Tuesday, November 13, 2007

Let's talk about... ANXIETY DISORDERS

When I wake up in the morning, the first thing I do after puttin on a pot of coffee and takin all my meds is check my e-mail. I don't even have to navigate away from my homepage, because my e-mail provider is my homepage! (I can haz dignitee??!11) Most of the time I don't have anything important in my Inbox, but there is this compulsive urge I get when I wake up to find out what people said to me or about me while I was asleep.

The problem is that, once I login for the first time, I can’t stop logging in all day long. Every time I open my internet browser, my e-mail page pops up, and without thinking I hammer my username and password into the little boxes. Part of me knows that I won’t have any new e-mail, and the other part of me realizes that what e-mail I do have will most likely be unnecessary Facebook notifications or little notes from my Dad asking when would be a good time for him to come visit me in the city. (Never) But checking my e-mail has literally become a compulsion. It feels almost like a chore to search through all the messages posted and e-mails received. It isn't something I necessarily want to do, just something I kind of feel like I have to do. I didn't even realize this until Josh pointed it out to me: "Is it like, part of your OCD that you have to check your email every time you open up Firefox?" he asked with mild concern. Yes, we were stoned, but still.

Not only do I navigate and login to certain websites obsessively multiple times a day, I also have certain things that I click on over and over again even though I know that their status won't change. For example, when I login to Facebook, I always check my notifications, then peoples' photos, then my friends with updated profiles. It's just the natural progression of the way I figure out what went on in the Facebook world since my last login 3 minutes ago.

The frustrating thing is that I know logging into Facebook 20 times in an hour will most likely not yield a change on the site at all. There is the slight chance that my ex-boyfriend will upload pictures showing how awesome his life is without me (it's not) within that one hour time-span, but most often, nothing ever changes. The most obvious example of this is in the status updates on the Facebook Homepage: Alex is [and has been] studying. Updated 36 minutes ago. Do I think that Alex will stop studying and that will somehow impact my life? Will the next new photo album uploaded by those girls I hated in high school help me figure out the kind of person I want to be? The answer is no. But I keep logging in anyway.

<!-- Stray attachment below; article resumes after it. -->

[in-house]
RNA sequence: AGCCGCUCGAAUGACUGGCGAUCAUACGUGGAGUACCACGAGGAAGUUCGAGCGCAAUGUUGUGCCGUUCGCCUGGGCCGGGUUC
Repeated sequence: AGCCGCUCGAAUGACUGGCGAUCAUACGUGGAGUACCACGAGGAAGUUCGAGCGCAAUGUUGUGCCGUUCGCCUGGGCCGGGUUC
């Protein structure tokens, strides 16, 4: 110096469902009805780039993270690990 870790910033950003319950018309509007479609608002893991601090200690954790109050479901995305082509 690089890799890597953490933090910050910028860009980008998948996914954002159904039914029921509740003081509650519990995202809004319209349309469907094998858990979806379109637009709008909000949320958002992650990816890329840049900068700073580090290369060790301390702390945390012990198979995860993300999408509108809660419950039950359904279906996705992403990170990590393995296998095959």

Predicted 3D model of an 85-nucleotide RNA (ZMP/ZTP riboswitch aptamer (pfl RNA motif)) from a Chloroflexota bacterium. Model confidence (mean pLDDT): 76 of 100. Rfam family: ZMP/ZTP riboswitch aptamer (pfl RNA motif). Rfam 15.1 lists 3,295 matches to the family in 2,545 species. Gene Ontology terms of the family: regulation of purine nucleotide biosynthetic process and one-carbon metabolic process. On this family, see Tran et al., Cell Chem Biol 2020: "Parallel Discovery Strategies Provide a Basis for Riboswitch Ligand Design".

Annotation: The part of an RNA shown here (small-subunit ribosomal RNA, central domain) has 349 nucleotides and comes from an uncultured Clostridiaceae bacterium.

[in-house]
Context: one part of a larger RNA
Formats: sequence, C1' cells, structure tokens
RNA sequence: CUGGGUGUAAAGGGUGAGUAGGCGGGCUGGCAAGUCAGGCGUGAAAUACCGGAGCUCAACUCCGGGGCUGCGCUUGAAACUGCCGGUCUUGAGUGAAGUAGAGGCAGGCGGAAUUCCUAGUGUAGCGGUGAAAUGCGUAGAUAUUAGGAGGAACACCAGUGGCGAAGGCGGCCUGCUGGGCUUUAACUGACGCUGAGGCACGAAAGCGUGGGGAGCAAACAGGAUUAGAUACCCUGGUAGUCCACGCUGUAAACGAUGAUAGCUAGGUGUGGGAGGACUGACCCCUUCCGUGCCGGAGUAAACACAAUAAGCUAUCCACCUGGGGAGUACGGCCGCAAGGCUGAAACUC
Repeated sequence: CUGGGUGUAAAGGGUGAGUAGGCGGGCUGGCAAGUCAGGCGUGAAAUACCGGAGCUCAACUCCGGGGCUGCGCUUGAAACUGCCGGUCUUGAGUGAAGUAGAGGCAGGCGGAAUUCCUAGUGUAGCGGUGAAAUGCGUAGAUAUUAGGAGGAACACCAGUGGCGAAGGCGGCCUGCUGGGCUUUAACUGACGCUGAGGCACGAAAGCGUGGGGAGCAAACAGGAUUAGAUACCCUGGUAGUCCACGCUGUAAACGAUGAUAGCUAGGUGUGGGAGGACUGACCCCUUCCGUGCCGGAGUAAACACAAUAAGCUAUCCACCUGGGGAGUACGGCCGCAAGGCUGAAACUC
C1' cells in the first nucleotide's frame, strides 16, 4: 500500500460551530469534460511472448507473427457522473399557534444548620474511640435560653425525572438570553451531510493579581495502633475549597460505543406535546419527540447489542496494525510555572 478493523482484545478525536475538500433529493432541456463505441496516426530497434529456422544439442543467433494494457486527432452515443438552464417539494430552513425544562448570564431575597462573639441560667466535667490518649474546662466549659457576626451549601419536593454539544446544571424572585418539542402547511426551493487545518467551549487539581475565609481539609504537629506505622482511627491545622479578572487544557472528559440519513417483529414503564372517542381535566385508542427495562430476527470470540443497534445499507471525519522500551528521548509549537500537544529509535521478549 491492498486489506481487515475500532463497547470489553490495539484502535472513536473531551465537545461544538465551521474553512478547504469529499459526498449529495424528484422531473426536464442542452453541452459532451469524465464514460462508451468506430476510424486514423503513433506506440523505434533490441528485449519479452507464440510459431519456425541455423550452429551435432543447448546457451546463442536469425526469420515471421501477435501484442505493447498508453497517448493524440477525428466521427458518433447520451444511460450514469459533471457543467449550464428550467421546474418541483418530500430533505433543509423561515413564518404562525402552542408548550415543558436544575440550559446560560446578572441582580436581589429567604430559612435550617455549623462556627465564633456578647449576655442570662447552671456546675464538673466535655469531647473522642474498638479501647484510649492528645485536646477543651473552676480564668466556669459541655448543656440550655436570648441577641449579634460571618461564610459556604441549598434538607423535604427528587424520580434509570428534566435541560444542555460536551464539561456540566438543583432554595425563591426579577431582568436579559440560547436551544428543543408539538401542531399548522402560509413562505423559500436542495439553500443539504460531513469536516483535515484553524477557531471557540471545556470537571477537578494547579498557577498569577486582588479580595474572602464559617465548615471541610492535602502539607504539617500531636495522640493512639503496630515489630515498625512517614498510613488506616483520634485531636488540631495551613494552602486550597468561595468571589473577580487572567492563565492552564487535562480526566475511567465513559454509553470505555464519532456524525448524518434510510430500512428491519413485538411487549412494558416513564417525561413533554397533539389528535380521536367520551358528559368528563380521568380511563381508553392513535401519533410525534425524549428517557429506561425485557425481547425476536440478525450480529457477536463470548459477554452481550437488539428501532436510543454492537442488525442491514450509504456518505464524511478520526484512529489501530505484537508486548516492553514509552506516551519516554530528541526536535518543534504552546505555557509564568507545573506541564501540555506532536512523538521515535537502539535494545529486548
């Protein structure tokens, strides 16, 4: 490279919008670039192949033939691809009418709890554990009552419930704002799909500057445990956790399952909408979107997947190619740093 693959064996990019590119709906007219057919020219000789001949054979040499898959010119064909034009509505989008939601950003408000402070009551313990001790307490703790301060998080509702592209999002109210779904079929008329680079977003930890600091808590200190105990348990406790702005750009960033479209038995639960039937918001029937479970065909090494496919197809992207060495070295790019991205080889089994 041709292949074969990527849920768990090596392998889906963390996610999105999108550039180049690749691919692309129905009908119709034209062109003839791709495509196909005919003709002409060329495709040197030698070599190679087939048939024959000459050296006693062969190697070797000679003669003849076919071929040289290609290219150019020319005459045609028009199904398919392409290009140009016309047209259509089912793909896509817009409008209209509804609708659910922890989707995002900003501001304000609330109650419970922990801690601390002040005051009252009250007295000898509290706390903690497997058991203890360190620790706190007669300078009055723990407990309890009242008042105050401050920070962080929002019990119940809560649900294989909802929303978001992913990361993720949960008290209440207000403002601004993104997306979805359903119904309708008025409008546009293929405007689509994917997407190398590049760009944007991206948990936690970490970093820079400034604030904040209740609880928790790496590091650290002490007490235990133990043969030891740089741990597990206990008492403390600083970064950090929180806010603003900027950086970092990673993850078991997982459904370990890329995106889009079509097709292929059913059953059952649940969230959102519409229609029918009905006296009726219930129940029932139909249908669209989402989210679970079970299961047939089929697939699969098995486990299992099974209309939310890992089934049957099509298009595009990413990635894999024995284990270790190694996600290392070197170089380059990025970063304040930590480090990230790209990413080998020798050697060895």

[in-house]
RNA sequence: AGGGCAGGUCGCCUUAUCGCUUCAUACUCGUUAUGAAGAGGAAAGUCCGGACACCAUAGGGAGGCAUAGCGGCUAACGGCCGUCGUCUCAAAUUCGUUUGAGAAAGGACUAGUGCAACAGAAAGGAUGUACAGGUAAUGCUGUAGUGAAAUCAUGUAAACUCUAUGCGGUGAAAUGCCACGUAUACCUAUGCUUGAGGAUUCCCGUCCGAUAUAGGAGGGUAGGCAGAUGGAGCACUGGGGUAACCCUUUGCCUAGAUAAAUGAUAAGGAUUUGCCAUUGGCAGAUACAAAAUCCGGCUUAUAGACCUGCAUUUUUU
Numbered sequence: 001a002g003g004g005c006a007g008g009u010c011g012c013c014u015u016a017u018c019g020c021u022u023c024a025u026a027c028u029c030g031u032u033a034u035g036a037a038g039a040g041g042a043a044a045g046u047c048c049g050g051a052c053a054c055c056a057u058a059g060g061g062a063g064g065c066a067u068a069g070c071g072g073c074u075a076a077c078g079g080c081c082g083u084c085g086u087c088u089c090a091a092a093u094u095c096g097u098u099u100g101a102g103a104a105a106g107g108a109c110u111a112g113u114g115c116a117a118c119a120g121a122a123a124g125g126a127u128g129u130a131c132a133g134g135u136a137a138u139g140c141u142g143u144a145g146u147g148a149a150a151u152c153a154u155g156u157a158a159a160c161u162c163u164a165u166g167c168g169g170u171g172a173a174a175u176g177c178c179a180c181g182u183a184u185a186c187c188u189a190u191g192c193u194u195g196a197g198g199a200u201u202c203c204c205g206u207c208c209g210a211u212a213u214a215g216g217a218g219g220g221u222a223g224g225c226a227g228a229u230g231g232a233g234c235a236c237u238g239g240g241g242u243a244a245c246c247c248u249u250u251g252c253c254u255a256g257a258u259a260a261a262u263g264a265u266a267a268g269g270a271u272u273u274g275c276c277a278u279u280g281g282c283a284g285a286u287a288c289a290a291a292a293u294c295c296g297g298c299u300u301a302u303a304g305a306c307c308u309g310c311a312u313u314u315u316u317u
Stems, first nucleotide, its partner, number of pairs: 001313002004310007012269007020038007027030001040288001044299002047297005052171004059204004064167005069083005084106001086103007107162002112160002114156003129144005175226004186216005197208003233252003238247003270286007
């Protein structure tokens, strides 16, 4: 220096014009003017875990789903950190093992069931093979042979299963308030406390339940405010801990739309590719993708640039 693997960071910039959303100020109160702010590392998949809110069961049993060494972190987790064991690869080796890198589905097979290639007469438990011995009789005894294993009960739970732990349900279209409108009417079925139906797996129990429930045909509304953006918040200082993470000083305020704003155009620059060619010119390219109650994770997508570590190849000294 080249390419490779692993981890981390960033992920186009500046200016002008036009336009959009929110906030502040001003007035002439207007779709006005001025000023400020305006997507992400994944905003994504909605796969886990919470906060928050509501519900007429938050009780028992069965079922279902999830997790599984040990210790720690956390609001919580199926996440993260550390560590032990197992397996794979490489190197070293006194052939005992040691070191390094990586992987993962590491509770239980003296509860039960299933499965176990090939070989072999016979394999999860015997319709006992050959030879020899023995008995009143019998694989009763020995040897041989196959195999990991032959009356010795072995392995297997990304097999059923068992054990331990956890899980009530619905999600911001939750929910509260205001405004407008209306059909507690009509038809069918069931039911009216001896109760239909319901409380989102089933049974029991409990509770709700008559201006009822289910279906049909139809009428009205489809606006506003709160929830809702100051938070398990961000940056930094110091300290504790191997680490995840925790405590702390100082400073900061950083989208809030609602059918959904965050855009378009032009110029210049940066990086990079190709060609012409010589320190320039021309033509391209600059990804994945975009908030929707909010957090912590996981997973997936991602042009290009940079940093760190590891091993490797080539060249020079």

So what's there to do about all this? Deleting your Facebook account and delegating e-mail checking to only once or twice a day would be ideal, but when you work in an office, these are your only sources of entertainment and a little OCD is sometimes better than death-defying boredom. For me, I just try to put all this in a context that makes me feel a little crazy. As a self-proclaimed neurotic nervous wreck, I often fear I'm bordering on the psychotic, so asking myself "Is your behavior normal?" will sometimes help me take a step back and realize that logging into Facebook before even showering in the morning is a little crazy. Plus, there are always medications to assuage the pain of internet OCD. You could get an anti-anxiety prescript from your doctor, but my suggestion is to try smoking a J when you feel like you're going a little overboard on the internet front; the only website I'm ever interested in when I’m high is Youtube, because, well, that shit's just funny.

-Jess

1 comment:

Matthew said...

Hello!

I am contacting you because I am working with the authors of a book about blogs, and I'd like to request permission to use the photograph you have posted in this book. Please contact me at mattvid07@gmail.com, and I'd be happy to give you more information about the project. Please paste a link to your blog in the subject field. Your assistance is greatly appreciated.

Sincerely,

Matt